We always declare a pure virtual work as :
virtual void fun () =
i.e. it is usually designated to .
Things I understand is this fact would be to initialize the vtable entry for this reason to NULL and then any other value here produces a compile time error. Please let me know whether this understanding is correct or otherwise.
The main reason
= can be used is the fact that Bjarne Stroustrup did not think he might get another keyword, for example "pure" beyond the C++ community at that time the feature had been implemented. This really is referred to in the book, The Look &lifier Evolution of C++, section 13.2.3:
The curious = syntax was selected ... because at that time I saw absolutely no way of obtaining a new keyword recognized.
Younger crowd states clearly this do not need to set the vtable admission to NULL, which doing this isn't the easiest way of applying pure virtual functions.
Associated with pension transfer "Why" questions regarding the appearance of C++, the to begin with to appear is The Look and Evolution of C++, by Bjarne Stroustrup1:
=syntax was selected within the apparent alternative of presenting a brand new keyword
abstractbecause at that time I saw absolutely no way of having a brand new keyword recognized. Had I recommended
pure, Release 2. might have shipped without abstract classes. Given an option from a better syntax and abstract classes, I selected abstract classes. Instead of jeopardizing delay and taking on the certain fights over
pure, I made use of the tradition C and C++ convention of utilizing to represent "not there." The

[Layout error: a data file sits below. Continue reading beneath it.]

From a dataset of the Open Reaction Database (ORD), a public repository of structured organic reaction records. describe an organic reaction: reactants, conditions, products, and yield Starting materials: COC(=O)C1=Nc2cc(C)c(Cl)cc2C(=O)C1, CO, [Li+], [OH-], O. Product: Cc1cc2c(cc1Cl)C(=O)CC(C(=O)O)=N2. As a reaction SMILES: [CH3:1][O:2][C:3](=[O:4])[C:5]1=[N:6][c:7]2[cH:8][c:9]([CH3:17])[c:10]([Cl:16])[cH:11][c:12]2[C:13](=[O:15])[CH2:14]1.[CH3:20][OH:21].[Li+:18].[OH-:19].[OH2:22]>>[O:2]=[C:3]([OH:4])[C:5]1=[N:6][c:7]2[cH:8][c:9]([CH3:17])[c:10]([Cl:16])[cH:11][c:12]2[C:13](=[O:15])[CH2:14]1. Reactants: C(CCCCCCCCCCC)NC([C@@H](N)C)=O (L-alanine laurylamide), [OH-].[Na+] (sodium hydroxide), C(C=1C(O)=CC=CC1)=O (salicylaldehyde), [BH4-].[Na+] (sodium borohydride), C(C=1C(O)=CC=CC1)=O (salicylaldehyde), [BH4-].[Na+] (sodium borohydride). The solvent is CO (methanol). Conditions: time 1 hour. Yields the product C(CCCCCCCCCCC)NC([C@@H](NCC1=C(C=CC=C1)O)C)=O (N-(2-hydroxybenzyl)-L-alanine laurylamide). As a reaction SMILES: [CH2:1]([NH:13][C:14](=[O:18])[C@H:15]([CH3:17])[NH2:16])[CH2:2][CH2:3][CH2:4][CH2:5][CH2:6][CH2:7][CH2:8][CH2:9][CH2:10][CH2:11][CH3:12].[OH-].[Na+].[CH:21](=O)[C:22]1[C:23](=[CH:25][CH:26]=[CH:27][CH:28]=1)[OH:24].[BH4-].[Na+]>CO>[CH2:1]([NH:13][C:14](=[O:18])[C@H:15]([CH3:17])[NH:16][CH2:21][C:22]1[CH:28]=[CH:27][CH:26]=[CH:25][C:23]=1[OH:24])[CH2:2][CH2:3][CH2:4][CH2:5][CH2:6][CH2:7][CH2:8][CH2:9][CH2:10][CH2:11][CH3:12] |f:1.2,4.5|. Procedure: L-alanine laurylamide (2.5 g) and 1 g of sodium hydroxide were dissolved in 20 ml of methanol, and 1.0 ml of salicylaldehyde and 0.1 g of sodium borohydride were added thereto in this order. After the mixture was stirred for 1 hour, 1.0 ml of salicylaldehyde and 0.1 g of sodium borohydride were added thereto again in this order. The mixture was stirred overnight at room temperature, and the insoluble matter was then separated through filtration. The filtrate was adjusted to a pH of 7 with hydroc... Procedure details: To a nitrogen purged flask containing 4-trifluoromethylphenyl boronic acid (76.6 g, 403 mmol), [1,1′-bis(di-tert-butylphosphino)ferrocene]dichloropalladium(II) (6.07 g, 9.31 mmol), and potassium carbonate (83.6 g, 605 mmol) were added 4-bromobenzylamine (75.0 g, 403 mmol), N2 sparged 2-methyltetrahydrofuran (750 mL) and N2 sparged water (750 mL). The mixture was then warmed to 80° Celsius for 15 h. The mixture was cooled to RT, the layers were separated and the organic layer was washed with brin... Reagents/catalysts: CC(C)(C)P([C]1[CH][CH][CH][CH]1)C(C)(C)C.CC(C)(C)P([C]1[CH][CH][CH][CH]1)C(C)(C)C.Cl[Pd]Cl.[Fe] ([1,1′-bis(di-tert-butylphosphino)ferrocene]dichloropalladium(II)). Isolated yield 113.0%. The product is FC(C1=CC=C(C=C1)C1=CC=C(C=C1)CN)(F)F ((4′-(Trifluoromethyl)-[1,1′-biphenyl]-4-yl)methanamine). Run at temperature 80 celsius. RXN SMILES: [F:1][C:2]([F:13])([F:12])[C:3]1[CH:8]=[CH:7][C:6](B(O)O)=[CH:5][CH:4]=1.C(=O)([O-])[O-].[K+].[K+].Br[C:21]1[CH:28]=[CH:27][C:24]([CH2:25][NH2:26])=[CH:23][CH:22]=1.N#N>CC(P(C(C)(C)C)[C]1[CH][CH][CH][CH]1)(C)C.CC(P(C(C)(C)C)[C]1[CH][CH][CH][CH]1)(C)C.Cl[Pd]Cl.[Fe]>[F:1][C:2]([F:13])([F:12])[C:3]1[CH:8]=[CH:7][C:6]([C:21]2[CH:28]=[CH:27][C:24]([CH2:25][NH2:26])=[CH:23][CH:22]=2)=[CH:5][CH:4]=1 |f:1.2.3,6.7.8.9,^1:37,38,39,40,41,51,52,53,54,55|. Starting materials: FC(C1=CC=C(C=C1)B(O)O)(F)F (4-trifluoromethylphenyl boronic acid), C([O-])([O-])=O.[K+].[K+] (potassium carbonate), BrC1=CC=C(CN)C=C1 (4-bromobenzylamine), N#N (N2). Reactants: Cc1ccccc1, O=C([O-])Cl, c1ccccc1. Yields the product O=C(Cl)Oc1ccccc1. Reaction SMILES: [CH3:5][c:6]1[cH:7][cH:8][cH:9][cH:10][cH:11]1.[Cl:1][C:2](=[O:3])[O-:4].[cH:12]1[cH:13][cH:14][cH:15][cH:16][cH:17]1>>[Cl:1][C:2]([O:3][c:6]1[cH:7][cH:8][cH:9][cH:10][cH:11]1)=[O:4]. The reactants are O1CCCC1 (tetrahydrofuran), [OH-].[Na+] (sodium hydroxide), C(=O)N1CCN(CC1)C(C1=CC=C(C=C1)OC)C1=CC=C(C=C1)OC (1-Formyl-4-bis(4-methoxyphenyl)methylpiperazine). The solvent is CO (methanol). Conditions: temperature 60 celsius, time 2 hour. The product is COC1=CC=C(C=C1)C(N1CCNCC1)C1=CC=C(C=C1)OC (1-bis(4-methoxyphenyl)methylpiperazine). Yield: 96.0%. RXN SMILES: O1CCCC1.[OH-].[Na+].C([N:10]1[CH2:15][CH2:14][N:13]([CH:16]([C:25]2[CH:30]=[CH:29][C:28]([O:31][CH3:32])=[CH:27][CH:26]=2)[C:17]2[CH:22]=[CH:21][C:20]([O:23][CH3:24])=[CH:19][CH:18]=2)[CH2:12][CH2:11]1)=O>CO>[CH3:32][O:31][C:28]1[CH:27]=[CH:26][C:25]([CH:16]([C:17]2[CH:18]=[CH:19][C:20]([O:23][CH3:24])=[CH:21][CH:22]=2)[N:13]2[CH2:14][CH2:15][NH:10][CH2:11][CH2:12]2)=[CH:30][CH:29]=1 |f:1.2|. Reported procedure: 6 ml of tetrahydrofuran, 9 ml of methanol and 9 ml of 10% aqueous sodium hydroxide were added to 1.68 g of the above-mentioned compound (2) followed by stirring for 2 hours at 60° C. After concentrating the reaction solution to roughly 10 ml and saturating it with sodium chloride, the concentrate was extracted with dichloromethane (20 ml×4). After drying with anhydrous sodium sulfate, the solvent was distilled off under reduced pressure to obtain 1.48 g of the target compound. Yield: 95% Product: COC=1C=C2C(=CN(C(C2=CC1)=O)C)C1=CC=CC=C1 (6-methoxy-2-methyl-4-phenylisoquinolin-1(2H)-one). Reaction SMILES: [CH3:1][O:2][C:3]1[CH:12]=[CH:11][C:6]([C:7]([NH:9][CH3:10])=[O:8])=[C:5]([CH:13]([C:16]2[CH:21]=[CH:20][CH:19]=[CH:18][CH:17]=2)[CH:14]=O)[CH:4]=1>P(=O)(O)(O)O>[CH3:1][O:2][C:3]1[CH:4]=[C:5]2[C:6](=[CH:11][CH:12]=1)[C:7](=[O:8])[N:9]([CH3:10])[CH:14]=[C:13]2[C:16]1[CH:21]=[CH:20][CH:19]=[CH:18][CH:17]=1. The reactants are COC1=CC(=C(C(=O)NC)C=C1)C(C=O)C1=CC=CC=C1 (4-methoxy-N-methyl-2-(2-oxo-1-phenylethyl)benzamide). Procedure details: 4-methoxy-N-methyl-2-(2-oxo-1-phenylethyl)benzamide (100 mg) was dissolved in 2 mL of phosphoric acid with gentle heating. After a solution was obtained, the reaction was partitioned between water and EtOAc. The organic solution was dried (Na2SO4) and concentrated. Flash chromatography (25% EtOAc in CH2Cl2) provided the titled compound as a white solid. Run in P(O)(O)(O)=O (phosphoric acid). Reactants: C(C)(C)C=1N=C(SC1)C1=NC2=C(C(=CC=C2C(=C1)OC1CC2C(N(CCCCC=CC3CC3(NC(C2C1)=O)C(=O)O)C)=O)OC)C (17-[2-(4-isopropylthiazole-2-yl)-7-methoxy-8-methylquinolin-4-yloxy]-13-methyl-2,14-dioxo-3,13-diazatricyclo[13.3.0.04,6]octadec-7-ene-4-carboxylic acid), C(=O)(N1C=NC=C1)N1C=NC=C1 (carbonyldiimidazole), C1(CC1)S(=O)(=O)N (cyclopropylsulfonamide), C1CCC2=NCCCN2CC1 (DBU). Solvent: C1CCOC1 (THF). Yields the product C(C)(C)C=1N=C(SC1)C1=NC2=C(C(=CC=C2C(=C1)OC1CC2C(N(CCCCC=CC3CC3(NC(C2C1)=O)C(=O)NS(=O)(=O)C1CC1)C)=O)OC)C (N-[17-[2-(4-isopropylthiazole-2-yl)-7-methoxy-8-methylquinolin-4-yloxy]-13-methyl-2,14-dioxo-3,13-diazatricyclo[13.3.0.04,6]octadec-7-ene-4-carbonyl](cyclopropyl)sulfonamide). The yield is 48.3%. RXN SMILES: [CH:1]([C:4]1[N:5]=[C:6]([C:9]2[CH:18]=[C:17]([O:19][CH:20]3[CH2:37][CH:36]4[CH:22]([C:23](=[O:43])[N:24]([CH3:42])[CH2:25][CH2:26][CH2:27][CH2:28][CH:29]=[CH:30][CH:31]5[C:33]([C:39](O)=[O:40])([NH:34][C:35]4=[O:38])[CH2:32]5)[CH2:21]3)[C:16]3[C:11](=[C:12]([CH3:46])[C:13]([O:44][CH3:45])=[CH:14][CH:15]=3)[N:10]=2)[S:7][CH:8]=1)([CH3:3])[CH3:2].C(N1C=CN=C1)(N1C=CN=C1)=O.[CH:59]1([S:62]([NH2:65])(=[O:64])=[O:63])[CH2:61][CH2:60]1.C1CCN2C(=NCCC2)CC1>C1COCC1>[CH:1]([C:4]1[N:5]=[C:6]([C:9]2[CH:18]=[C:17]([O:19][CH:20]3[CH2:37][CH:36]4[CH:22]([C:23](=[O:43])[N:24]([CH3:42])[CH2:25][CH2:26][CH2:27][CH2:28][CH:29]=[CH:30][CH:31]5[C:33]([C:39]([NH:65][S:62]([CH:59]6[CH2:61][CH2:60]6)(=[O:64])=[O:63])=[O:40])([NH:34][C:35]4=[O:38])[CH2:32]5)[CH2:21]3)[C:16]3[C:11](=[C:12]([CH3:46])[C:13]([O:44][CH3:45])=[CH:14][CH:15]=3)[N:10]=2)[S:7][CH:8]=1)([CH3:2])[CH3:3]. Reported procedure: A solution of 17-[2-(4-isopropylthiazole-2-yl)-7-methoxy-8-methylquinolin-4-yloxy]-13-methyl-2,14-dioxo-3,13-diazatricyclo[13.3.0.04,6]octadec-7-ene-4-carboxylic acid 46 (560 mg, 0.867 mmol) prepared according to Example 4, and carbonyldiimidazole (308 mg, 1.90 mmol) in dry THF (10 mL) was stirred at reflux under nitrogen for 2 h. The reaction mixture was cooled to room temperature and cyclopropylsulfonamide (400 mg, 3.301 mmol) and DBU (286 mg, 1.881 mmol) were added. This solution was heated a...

=syntax fits with my view that the function is the initializer for any function also with the (simplistic, truly sufficient) look at the group of virtual functions being implemented like a vector of function pointers. [ ... ]
I am unsure if there's any meaning behind this, it is only the syntax from the language.
Section 9.2 from the C++ standard provides the syntax for class people. It offers this production:
There's nothing special concerning the value. "= " is only the syntax for saying "this function is pure virtual."
C++ must have the means to distinguish a pure virtual function from the promise of an ordinary virtual function. They made a decision to make use of the
= syntax. They might simply have easily done exactly the same with the addition of a pure keyword. But C++ is fairly loath to include new key phrases and favors to make use of other systems introducing features.
There is nothing "initilaized" or "designated" zero within this situation.
= in a syntactical construct composed of
tokens, that has simply no regards to either initialization or assignment.
It's no regards to any actual value in "vtable". The C++ language doesn't have perception of "vtable" or anythng like this. Various "vtables" are simply just particulars of specific implementations.
I recall reading through the justification for that funny syntax was it was simpler (when it comes to standards-acceptance) than presenting another keyword that will perform the same factor.
In my opinion it was pointed out within the Design and Evolution of C++ by Bjarne Stroustrup.
I'd think that case area of the C++ grammar. I do not think you will find any limitations to the way the compilers really implement this for any given specific binary format. You are assumption most likely was suitable for the first day C++ compilers.
= declares a pure virtual function.
What's understand is this fact would be to initialize the vtable entry for this reason to NULL and then any other value here leads to compile time error
I do not think that's true. It is simply special syntax. The vtable is implementation-defined. Nobody states a vtable entry for any pure member should be really zeroed upon construction (although most compilers handle vtables similar).